(Para VOICE out loud)
Throughout the last decade, the major increase in humanitarian action has gone hand in hand with a significant rise in the number of people professionally dedicated to this area. According to some studies (Stoddard and Harmer 2006)1, at least 250,000 people in the world are humanitarian workers. The majority of these come from affected countries, but a considerable amount also come from donor countries. However, the latter group’s abilities have not really been studied yet, which has led to a critical debate on their origin, motivations, level of influence, added value and, above all, professional capacities and training. The lack of experience of some expatriates is often criticized and it is not rare to hear comments such as “they can´t find jobs at home” or “they come to take the jobs of our qualified engineers” (Donini 2010).2
The fact that young staff in their first field mission are sometimes given responsibilities in complex emergency situations such as Darfur feeds into this criticism. Humanitarian action requires a high level of professionalism, given that it takes place in difficult environments, and that it could be regarded as having received some of the most advanced technical means and sophisticated technologies in the aid sector. Nevertheless, some humanitarian organisations’ vision in terms of human resources and staff needs remains very simplistic. And this is the context in which the Lisbon Treaty specifically mentions the creation of a European Voluntary Humanitarian Aid Corps in order to “establish a framework for joint contributions from young Europeans to the humanitarian aid operations of the Union” (European Union Treaty, article 214.5). This plan is in the same line as proposals of politicians wishing to create new Corps of intervention in cases of emergency, such as the so-called “red helmets”, or the proposals to use armed forces by default in the fulfilment of humanitarian aid tasks. It seems as if there is no space left for a professionalization of humanitarian aid in between interventions by young volunteers on the one hand and militaries on the other.
The debate around the professionalization of the humanitarian sector has been on-going for a long time in European humanitarian bodies like ECHO or member states’ agencies, as well as in UN civil agencies. However, that debate has been very technical and has put too much emphasis on corporate issues, which resulted in a poor understanding of the process outside the humanitarian community. At the end of the Eighties, various initiatives concerning Quality and Accountability (Q&A) were created, such as the Sphere Project, Compas, AL NAP 3 and the Humanitarian Accountability Partnership (HAP ). Without any doubt, these contributed to the strengthening of issues of quality, including those related to the needs for training in human resources and professionalization. The establishment in some EU member states of postgraduate courses and training activities specialised in the humanitarian sector has also contributed to a further professionalization of the sector. In that respect, the existence of NOHA (Master in International Humanitarian Action with a European scope), which takes place in various European universities with the European Commission’s support, is a positive initiative on a cross-continental scale.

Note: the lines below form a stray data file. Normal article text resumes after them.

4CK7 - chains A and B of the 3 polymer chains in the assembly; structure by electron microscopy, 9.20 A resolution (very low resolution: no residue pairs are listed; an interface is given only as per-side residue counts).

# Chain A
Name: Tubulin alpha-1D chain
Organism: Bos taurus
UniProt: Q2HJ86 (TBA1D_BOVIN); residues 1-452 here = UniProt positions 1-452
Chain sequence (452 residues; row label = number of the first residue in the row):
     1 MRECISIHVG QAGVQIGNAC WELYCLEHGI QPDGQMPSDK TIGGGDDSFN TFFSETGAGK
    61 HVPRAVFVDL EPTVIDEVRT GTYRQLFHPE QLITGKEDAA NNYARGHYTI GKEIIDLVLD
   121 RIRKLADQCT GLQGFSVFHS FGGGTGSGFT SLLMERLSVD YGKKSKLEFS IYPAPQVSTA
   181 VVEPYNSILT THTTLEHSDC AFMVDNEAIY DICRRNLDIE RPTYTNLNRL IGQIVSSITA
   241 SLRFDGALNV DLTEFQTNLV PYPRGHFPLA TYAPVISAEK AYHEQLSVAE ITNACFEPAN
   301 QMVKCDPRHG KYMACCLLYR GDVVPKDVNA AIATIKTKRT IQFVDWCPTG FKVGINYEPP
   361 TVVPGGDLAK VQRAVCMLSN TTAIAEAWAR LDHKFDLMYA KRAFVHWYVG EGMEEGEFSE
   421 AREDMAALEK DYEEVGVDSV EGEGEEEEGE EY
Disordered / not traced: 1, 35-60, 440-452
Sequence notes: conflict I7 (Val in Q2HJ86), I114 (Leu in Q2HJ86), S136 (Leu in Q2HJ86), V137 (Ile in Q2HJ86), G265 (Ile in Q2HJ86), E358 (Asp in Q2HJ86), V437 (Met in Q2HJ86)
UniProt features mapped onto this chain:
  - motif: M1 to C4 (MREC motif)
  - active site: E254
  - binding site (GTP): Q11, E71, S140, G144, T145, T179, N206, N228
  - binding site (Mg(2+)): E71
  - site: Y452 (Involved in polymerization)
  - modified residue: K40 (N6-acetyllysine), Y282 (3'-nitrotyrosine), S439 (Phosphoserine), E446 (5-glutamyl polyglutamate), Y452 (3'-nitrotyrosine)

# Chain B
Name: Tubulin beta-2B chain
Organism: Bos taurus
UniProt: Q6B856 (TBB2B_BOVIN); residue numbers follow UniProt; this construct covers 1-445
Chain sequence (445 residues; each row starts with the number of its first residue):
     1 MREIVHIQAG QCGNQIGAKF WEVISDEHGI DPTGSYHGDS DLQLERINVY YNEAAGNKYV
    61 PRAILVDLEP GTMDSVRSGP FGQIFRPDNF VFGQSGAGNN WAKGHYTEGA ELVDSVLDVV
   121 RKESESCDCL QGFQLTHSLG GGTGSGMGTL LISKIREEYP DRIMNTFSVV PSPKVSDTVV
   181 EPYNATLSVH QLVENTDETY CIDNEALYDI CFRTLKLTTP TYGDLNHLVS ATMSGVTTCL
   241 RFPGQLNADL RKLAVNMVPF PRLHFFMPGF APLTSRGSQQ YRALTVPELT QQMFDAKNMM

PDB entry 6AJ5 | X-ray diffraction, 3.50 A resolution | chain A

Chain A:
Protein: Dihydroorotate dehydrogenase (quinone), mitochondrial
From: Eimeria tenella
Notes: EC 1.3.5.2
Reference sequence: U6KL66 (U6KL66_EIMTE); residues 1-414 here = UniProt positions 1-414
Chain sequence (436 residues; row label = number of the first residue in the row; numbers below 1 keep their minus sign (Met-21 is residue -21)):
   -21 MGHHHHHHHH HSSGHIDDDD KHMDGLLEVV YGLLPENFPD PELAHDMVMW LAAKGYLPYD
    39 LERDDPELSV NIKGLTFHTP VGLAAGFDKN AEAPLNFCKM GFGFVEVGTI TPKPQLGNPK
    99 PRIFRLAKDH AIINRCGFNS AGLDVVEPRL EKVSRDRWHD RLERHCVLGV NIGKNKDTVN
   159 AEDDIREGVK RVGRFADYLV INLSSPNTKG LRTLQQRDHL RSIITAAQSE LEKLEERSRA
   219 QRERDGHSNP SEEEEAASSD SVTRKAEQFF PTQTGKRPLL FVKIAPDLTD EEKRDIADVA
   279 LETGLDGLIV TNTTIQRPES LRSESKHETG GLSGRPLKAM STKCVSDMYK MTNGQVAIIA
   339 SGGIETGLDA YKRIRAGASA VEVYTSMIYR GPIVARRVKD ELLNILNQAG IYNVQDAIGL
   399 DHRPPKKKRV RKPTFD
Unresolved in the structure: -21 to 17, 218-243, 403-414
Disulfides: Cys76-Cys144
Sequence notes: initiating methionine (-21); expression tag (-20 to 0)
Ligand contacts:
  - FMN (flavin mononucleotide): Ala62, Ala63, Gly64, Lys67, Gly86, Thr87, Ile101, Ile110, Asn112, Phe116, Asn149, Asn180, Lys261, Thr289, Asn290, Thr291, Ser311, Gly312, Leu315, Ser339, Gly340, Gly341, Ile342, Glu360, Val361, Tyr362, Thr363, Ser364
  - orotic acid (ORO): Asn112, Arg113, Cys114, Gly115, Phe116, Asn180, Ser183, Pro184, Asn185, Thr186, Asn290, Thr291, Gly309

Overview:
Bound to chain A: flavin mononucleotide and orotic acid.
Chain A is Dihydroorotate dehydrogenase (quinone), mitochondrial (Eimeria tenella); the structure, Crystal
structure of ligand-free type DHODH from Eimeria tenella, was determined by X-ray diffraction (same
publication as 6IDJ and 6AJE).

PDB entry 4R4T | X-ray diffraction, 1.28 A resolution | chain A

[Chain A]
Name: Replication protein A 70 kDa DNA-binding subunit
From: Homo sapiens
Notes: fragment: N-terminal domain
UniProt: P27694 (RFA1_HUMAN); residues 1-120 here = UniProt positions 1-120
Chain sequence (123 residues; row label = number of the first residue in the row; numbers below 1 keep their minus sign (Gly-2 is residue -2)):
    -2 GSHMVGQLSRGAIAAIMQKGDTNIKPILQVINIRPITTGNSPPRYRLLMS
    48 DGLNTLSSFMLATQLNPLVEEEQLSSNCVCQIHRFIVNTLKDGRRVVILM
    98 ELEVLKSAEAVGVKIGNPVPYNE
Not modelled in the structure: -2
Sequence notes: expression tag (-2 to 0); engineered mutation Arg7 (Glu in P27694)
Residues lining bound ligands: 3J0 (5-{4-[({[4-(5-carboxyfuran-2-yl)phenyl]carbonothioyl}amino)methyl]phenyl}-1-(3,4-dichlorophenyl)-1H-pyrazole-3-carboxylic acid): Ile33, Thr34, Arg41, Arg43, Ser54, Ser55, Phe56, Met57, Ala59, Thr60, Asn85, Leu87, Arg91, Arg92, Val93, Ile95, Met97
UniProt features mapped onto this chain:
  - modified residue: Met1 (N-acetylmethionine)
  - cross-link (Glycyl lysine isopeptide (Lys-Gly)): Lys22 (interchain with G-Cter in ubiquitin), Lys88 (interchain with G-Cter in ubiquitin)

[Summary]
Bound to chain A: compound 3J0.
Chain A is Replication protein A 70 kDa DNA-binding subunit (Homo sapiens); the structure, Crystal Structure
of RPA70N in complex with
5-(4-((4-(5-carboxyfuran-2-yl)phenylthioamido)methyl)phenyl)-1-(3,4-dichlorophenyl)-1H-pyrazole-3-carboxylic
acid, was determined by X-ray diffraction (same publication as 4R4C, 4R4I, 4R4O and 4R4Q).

In this context, a paradox is arising between the will for further professionalization on behalf of some institutions, and the support for non-professional volunteering or militarisation on behalf of others. What are the challenges for the humanitarian NGO s in such a context?
Firstly, it is important to understand that what is at stake is not just any kind of professionalization. Investing in further professionalization of the non-governmental humanitarian sector has to be compatible with the sector’s compromise between both advocacy tasks and the principles and ethical values of the humanitarian enterprise. The sector’s professionalism can’t be as ‘clinical’ as some propose. Some comparisons, presenting humanitarian workers as mere “pizza deliverers” orientated towards totally technical tasks, should not be accepted by NGO s.
There are further aspects such as cultural sensitivity or understanding issues of gender and team work that should be part of the requirements necessary to be a humanitarian worker. There are already too many mercenaries in other sectors.
A second challenge has to do with human resources training and professionalization in the North and South. Humanitarian action has for a long time been a northern enterprise but this approach should end. Capacity building tasks with counterparts in disaster-affected countries should be a substantial part of humanitarian NGOs work. In this context, professionalization of humanitarian workers from the South is a key aspect.
Thirdly, there are some important HR aspects that NGO s should seriously consider, such as motivation, promotion and retention of humanitarian professionals. The humanitarian sector is maybe one of the sectors with the highest turnover of professionals. While this presents certain advantages in terms of using others’ experiences and lessons learned, it can also be very inconvenient. The elaboration of career plans, which is not very usual in the sector, should be considered. In addition, the introduction of professional standards and transparent recruitment procedures should be more widespread.